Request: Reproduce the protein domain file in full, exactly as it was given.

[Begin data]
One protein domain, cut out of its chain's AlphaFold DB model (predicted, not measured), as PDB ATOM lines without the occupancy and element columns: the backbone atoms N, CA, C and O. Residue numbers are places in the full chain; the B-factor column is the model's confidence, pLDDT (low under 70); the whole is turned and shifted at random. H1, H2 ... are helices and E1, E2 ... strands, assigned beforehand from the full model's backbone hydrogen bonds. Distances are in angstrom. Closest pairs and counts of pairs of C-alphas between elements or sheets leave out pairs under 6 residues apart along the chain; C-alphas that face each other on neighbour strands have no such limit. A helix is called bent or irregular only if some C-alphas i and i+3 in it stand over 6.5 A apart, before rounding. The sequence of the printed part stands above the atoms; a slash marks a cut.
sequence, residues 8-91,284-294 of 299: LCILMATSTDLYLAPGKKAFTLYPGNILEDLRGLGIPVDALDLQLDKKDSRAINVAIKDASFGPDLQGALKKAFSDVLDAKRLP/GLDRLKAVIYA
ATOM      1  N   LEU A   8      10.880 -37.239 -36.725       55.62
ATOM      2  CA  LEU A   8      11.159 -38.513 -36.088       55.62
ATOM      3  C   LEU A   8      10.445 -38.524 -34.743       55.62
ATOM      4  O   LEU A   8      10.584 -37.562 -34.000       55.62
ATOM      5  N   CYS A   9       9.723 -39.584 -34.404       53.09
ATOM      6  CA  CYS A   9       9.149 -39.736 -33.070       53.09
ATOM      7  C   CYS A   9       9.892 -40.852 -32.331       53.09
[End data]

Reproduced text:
One protein domain, cut out of its chain's AlphaFold DB model (predicted, not measured), as PDB ATOM lines without the occupancy and element columns: the backbone atoms N, CA, C and O. Residue numbers are places in the full chain; the B-factor column is the model's confidence, pLDDT (low under 70); the whole is turned and shifted at random. H1, H2 ... are helices and E1, E2 ... strands, assigned beforehand from the full model's backbone hydrogen bonds. Distances are in angstrom. Closest pairs and counts of pairs of C-alphas between elements or sheets leave out pairs under 6 residues apart along the chain; C-alphas that face each other on neighbour strands have no such limit. A helix is called bent or irregular only if some C-alphas i and i+3 in it stand over 6.5 A apart, before rounding. The sequence of the printed part stands above the atoms; a slash marks a cut.
sequence, residues 8-91,284-294 of 299: LCILMATSTDLYLAPGKKAFTLYPGNILEDLRGLGIPVDALDLQLDKKDSRAINVAIKDASFGPDLQGALKKAFSDVLDAKRLP/GLDRLKAVIYA
ATOM      1  N   LEU A   8      10.880 -37.239 -36.725       55.62
ATOM      2  CA  LEU A   8      11.159 -38.513 -36.088       55.62
ATOM      3  C   LEU A   8      10.445 -38.524 -34.743       55.62
ATOM      4  O   LEU A   8      10.584 -37.562 -34.000       55.62
ATOM      5  N   CYS A   9       9.723 -39.584 -34.404       53.09
ATOM      6  CA  CYS A   9       9.149 -39.736 -33.070       53.09
ATOM      7  C   CYS A   9       9.892 -40.852 -32.331       53.09